This year, National Consumer Protection Week (NCPW) runs from March 4–10, 2018, and the focus is on veterans. The United States Postal Inspection Service® and the American Association of Retired Persons (AARP) Fraud Watch Network have jointly launched Operation Protect Veterans — a national campaign to warn those who have served in the military about scams and fraud schemes that target veterans.
A new survey conducted by the National Opinion Research Center (NORC), a research organization at the University of Chicago, shows that veterans are frequently targeted by scam artists and victimized twice as often as the rest of the public. The goal of Operation Protect Veterans is to leverage the combined reach and communications capabilities of the U.S. Postal Inspection Service and the AARP Fraud Watch Network to help veterans avoid losing money to con artists.
According to the NORC survey, 16 percent of U.S. veterans have lost money to fraudsters compared to 8 percent of nonveterans. Veterans also report that they were targeted by a large number of scams directly related to their military service or the veterans’ benefits they receive. Eighty percent of the veterans surveyed said they have encountered veteran-specific scams.
The survey also explored how veteran scam victims differ from the general public. For instance, veteran scam victims say they are more likely to:
- Trust a person who has previously served in the military.
- Donate to charities that support service members and veterans.
- Have had a “negative life event,” such as a serious injury or illness, mental health or addiction issues, or financial issues (i.e., accumulating a significant amount of debt).
The U.S. Postal Service® is the nation’s largest employer of veterans. Postal inspectors are warning Postal Service™ employees who have served in the military to watch out for the following veteran scams:
- The benefits buyout offer. Scammers take advantage of veterans in need by offering a quick upfront buyout, usually at a fraction of the value, of future disability or pension payments.
- The fake charitable giving request. Scammers make fraudulent claims about charitable giving that benefits veterans or wounded service members.
- Fraudulent records offer. Scammers try to charge veterans a fee to access military records or government forms. This information is available for free through local U.S. Department of Veterans Affairs (VA) offices.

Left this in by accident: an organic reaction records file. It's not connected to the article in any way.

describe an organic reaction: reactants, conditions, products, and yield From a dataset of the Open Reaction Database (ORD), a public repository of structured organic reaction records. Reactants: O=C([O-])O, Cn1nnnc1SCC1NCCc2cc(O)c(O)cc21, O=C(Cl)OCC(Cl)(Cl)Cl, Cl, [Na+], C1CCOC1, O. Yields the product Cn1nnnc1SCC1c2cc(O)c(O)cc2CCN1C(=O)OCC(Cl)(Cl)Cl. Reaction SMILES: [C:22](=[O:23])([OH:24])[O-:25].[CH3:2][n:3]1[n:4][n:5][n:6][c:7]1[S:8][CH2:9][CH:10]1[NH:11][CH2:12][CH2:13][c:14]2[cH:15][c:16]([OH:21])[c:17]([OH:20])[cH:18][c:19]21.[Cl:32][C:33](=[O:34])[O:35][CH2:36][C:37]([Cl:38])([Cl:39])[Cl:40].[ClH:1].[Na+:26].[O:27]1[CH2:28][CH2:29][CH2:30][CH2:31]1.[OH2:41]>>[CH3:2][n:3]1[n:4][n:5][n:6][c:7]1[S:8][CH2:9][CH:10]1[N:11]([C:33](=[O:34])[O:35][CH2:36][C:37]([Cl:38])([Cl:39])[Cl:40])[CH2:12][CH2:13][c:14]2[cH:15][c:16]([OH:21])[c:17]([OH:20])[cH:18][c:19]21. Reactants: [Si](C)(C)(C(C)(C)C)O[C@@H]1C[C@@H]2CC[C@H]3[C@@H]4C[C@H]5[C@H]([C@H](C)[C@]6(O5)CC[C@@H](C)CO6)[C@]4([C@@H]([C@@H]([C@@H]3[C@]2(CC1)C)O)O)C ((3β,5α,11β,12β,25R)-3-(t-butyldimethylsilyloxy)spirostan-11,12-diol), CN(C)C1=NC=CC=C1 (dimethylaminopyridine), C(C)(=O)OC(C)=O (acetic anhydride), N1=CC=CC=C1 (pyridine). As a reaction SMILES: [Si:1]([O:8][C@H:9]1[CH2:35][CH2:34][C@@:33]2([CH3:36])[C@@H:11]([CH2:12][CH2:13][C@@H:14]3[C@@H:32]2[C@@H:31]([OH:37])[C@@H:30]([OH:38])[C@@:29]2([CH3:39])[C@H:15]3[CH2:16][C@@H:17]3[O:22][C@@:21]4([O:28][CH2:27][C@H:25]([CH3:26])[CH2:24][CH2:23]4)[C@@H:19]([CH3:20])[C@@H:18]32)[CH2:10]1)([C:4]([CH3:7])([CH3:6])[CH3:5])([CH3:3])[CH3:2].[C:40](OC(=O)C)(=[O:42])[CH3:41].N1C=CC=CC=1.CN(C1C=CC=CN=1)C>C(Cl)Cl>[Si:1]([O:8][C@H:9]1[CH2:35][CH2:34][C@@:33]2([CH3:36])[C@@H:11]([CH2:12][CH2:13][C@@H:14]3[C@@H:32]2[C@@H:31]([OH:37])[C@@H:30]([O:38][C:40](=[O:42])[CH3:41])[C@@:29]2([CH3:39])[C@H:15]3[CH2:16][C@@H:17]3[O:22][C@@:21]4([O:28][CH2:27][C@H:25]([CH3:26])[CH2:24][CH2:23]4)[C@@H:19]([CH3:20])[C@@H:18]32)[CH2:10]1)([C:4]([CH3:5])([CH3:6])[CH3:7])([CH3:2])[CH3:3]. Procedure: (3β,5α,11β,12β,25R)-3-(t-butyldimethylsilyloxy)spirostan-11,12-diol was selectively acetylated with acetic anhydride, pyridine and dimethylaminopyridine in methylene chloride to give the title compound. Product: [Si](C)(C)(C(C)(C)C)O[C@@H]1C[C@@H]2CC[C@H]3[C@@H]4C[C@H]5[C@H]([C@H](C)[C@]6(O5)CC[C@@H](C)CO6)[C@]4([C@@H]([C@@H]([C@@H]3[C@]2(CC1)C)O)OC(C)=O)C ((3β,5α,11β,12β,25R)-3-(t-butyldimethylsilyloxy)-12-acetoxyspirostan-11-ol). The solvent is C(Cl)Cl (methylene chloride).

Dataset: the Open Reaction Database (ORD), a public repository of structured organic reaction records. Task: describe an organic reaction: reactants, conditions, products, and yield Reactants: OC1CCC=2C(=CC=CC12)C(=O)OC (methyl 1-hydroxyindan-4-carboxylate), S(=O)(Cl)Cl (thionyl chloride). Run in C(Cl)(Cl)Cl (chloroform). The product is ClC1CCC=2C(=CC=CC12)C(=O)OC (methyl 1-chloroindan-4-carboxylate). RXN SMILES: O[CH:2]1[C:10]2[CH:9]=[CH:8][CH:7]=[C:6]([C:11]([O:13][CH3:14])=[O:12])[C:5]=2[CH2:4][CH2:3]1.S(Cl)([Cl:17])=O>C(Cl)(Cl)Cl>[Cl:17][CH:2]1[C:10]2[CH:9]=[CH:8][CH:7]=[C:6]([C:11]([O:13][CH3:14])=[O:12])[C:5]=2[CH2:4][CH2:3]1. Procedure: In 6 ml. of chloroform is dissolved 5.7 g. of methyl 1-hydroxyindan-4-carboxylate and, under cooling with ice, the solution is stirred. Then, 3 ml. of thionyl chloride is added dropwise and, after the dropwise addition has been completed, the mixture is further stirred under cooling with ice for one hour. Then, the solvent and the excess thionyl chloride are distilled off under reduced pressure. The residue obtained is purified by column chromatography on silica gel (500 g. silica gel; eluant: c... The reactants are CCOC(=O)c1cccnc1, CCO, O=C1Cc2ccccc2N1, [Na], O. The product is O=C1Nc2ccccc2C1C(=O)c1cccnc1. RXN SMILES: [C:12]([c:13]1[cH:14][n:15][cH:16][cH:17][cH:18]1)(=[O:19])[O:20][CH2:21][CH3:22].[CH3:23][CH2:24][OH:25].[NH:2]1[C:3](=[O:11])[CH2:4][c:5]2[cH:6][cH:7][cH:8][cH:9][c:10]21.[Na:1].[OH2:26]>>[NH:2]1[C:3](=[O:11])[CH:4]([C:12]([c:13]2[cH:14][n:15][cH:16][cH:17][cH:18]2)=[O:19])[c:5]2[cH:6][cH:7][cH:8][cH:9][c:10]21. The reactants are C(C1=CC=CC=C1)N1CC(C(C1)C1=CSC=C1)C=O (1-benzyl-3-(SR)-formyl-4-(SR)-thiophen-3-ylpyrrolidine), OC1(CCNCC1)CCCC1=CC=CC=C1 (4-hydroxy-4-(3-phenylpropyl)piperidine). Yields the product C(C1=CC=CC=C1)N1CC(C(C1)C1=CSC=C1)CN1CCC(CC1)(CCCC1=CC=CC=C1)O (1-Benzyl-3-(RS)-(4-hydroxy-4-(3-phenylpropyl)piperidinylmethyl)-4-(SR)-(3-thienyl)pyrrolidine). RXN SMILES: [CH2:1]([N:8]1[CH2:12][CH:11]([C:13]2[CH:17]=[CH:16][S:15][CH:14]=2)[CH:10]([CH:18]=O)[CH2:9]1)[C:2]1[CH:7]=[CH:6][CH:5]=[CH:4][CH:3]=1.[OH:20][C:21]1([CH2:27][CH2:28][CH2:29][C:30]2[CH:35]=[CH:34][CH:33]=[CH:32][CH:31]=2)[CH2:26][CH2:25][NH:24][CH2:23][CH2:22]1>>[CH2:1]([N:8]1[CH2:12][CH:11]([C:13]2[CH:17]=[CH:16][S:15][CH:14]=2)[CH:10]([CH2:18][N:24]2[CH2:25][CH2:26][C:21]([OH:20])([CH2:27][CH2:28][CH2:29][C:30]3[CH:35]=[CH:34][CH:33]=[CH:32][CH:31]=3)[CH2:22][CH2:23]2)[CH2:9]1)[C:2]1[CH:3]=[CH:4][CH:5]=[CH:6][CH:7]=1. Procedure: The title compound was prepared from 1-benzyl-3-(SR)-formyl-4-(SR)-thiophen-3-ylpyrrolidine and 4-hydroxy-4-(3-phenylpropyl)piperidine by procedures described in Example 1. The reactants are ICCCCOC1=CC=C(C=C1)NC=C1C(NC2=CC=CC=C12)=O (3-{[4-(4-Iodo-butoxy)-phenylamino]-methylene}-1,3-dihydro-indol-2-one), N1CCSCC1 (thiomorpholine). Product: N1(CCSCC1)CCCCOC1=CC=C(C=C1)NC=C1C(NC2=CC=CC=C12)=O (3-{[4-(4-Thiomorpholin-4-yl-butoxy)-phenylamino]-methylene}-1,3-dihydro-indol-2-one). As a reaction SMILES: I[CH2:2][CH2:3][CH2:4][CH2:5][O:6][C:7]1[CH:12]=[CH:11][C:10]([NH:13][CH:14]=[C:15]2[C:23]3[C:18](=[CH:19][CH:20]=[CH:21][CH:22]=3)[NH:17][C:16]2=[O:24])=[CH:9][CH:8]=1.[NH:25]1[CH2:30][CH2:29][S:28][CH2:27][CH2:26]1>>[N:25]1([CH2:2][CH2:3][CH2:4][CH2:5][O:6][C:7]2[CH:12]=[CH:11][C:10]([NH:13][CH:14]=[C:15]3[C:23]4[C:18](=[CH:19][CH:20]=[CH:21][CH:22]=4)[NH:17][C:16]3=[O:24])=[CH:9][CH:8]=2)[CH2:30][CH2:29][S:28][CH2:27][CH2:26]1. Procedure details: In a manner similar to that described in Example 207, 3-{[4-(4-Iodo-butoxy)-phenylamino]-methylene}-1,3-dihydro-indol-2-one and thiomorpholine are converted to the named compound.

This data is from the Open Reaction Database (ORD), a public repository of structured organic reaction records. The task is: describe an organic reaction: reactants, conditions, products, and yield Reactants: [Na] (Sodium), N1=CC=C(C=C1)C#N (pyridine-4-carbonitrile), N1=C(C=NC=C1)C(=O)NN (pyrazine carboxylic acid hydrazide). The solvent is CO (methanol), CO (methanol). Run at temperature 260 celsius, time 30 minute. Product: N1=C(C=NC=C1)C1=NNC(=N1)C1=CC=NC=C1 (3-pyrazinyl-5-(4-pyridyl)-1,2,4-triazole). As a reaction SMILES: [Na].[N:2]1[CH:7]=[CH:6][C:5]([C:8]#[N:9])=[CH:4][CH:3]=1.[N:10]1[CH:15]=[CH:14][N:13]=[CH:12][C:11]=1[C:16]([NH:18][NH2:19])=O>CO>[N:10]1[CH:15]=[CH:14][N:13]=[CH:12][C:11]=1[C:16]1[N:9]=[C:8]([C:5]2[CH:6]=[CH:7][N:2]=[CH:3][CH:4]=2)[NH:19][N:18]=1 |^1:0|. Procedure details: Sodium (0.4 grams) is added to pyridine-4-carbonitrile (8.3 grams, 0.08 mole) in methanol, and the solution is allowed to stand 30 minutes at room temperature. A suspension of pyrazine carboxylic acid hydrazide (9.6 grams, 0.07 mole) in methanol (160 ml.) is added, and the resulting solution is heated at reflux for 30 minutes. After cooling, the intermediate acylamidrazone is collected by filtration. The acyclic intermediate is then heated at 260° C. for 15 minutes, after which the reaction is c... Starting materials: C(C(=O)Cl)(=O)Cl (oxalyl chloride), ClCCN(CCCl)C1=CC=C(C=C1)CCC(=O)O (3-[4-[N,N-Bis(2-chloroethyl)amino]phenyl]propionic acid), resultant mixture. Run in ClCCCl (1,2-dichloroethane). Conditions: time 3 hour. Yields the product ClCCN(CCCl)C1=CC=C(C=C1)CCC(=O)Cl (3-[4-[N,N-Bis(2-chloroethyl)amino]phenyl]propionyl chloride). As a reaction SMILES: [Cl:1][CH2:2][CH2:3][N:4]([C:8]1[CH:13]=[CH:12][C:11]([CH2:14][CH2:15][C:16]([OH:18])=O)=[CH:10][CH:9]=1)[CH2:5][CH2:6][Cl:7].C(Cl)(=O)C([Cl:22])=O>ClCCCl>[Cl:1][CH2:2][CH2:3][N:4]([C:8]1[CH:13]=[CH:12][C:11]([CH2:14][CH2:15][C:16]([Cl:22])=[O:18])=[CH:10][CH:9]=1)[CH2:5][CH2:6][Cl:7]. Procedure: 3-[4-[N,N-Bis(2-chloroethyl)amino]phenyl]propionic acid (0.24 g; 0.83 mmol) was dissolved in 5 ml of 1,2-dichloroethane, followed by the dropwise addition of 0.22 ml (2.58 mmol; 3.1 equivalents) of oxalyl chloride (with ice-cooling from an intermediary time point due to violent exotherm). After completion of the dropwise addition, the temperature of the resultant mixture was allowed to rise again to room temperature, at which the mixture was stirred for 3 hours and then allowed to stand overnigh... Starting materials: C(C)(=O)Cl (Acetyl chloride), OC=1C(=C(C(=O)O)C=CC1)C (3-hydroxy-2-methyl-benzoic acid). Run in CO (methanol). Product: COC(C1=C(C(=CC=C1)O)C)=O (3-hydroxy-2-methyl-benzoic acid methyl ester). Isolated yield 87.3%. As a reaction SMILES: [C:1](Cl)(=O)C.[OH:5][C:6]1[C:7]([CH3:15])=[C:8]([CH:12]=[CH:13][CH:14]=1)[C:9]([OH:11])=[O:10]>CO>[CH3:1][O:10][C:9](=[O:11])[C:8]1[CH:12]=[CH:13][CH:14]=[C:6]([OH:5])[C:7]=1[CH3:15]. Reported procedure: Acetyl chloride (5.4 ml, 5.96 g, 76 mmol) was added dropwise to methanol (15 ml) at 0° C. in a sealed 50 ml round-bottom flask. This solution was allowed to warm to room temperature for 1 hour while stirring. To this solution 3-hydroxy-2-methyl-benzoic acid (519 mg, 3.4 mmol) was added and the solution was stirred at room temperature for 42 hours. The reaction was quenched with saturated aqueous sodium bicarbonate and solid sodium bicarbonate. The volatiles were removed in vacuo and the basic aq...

- A VA phishing scam. Scammers, who claim to work for the VA, call veterans to “phish” for Social Security numbers and personal financial information.
- The bogus employment scam. Scammers post fake job descriptions to collect personal information from a veteran’s job application or charge an employment fee.
Operation Protect Veterans will use the following tools to raise scam awareness among veterans and their families:
- Social media and email messages,
- Brochures and mass mailings, and
- A new website hosted by the U.S. Postal Inspection Service’s partner, AARP.
A major component of the campaign also includes printed materials that the campaign will distribute to many of the Postal Service’s 37,000 offices.
“The U.S. Postal Inspection Service is committed to protecting veterans from scammers who prey upon them,” said Chief Postal Inspector Guy Cottrell. “Scam artists specifically target vets by using false claims of military service brotherhood. Patriotism among vets can be a powerful window into their hearts and wallets. We are working hard to inform Postal Service employees about scam artists who tailor their pitches towards former and active service members.”
For more information about scams targeting veterans, we encourage Postal Service employees and their families to use the following resources:
- The U.S. Postal Inspection Service website: postalinspectors.uspis.gov.
- AARP volunteers trained in fraud counseling at the free helpline: 877-908-3360.
- The AARP website: action.aarp.org/site/SPageNavigator/FWN_OperationProtectVeterans.html.
— Criminal Investigations Group,
Postal Inspection Service, 2-15-18